Take your watercress soup to new heights by topping it with croûtons and watercress oil, revealing pickled quails’ eggs and chopped apple below.
Equipment and preparation: you will need a clean muslin cloth and a thermometer.
For the pickled quails’ eggs, make the pickle liquor by bringing the sugar, vinegar, spices and 50ml/1¾fl oz of water to the boil in a non-reactive saucepan. Leave to cool. Pass this liquid through a sieve into a clean container with a lid.
Cook the quails’ eggs in a pan of boiling water for two minutes and refresh in a bowl of iced water. Once cool, peel and place in the pickle liquor. Leave them at least overnight to pickle, but you can leave them for up to five days.
For the watercress soup, separate the watercress leaves and stalks. Blanch the watercress leaves in a pan of salted boiling water until soft and transfer to a bowl of iced water. Squeeze out the water and set aside 500g/1lb 2oz.
For the nage, in a separate pan, heat a dash of oil and fry the onions, celery, garlic and rosemary until softened, but not coloured. Once softened, add 500ml/18fl oz of water, bring to the boil and then add the watercress stalks. Remove from the heat and cover with cling film for 10 minutes to infuse the flavour. Pass the liquid through a fine sieve. Set aside.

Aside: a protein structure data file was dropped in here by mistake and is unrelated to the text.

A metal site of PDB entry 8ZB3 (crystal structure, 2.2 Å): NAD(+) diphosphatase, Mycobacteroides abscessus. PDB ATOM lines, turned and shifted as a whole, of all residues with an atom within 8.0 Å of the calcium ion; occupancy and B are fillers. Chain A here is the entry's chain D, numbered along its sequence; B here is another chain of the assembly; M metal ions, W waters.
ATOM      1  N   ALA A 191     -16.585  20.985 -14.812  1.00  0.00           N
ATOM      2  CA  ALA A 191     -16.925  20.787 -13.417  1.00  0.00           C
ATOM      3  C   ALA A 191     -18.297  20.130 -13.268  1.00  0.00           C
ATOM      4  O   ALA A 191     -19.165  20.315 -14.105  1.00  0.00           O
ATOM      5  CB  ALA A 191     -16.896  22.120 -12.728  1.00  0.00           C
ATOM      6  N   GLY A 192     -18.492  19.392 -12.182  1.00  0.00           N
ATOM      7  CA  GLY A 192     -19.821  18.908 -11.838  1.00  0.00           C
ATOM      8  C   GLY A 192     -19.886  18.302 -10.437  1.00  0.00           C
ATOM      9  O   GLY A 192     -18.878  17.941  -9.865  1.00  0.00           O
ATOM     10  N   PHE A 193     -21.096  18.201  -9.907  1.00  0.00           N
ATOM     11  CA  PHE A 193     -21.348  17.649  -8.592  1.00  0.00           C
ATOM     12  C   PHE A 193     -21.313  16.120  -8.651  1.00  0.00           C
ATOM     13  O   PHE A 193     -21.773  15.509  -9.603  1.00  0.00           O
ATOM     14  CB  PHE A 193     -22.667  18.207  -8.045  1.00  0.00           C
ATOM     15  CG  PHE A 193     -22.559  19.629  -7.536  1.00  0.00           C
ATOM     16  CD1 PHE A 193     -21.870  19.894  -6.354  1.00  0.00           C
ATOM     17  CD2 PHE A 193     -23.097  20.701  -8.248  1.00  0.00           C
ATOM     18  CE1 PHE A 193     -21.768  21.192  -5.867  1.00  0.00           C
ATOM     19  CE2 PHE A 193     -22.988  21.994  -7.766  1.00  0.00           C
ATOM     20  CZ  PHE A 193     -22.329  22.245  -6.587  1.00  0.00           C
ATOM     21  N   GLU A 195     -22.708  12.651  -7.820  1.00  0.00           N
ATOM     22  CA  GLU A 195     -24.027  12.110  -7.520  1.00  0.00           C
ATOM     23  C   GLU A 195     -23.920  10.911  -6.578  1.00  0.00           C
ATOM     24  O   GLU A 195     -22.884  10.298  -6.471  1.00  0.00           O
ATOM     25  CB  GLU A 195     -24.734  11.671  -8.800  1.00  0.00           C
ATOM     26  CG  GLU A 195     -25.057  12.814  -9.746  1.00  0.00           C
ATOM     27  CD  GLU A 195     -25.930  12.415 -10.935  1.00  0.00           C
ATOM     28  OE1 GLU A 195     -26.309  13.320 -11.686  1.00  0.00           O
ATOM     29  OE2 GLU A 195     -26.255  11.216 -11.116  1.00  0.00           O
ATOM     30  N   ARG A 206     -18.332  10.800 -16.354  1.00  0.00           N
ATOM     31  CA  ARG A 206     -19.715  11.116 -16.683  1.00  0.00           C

For the soup, heat another dash of oil in a pan and fry the onions in oil. Add the sliced potatoes. Add a little of the nage to cook the potatoes. Add more nage and bring to the boil and then take it off the heat.
Add some of the blanched watercress to a blender or food processor with the potatoes and nage and blend together - it will go bright green. Strain through a fine sieve into a clean bowl and add salt. Set aside and keep warm until ready to serve.
For the croûtons, remove the crusts from the bread and place them in the freezer on a baking tray while you make the watercress oil - this will help to keep the shapes nice and sharp.
Preheat the oven to 200C/400F/Gas 6 for baking the croutons later.
For the watercress oil, put the picked watercress in a blender. Heat the oil to 150C/300F in a pan (use a cook's thermometer to check the temperature) and pour the oil onto the watercress. Blend and pass through a clean muslin cloth into a bowl. Leave to chill in the fridge.
For the croûtons, in an ovenproof frying pan, heat a little butter until nut brown. Add the diced bread and coat it in the butter. Add the grated garlic and mix together.
Bake in the preheated oven for eight minutes or until golden-brown, remove and drain on a plate lined with kitchen paper.
To serve the soup, put one quails’ egg in the bottom of each bowl and then add a little diced Granny Smith apple. Pour on the soup and top with the croûtons and watercress oil.
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